level of play.

Best regards,
Fernando




  #4   Report Post  
Old December 13th 03, 03:20 PM
Claus-Jürgen Heigl
 
Posts: n/a
Default Ever reach a point in a game where you just don't know what to do?

The Lindbergh Baby wrote:

That's what's happened here. I was playing this game with Chessmaster
personality "Doc" and I thought I had things in decent shape. I thought
I smelled victory.

Then, after the last move here, I am stuck not knowing how to respond.
I feel as though all the "play" has run out of the game. I'm interested
not so much in a suggested move as in what exactly happened to sort of
run the game out of steam and how one finds the thread again. Or maybe
no one has any idea what I am talking about and the next moves are plain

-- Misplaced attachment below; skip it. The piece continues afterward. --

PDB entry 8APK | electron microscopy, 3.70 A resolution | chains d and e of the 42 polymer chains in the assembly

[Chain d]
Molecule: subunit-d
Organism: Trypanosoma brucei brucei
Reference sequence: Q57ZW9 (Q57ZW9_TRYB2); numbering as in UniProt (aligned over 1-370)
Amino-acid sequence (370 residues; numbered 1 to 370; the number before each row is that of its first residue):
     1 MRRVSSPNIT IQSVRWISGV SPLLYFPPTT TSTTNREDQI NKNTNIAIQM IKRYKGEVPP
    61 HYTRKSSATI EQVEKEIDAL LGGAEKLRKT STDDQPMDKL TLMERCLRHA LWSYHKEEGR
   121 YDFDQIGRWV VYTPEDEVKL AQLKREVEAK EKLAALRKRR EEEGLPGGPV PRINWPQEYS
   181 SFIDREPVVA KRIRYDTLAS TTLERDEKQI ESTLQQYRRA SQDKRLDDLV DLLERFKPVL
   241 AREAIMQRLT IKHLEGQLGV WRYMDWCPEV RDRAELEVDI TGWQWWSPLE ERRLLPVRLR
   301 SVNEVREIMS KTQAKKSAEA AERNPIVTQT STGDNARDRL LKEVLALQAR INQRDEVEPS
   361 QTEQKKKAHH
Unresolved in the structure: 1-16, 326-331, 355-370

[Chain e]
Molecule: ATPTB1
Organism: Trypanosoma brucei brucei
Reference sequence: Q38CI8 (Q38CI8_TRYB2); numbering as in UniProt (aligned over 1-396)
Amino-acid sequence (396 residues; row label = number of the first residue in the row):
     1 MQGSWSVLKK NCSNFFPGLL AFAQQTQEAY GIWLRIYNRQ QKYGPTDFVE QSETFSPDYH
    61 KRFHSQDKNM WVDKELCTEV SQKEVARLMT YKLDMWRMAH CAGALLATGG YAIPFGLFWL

as day to everyone but me....


Tactics is what you do when there's something to do, strategy is what
you do when there isn't (Tartakower).

When you are in a position where you don't know what to do next you
are clearly in the strategy category. It's all about plans.

Well, this is an endgame and in an endgame the goal is to promote
pawns. The way to go here is to promote the a-pawn, because the c-pawn
is blocked by rook and knight and the white bishop defends the
queening square c1. Promoting the c-pawn becomes a reality only if
Black can at least trade two defenders.

That means you have to look for a way to capture the white a-pawn.
If a rook pair could be traded this would help Black big time since
White has no effective means to defend the a-pawn then.

One way to do it is 36...Bd4. This sets up the threat 37...Rfe3+
38. Bxe3 Rxe3+ 39. Kd2 Rxe4, trading two pieces against the rook. This
should be winning because then you have the means to promote the
c-pawn. It also prepares for a intrusion of the rook to f2 if the
knight moves.

White basically has for defenses: running away with the king, running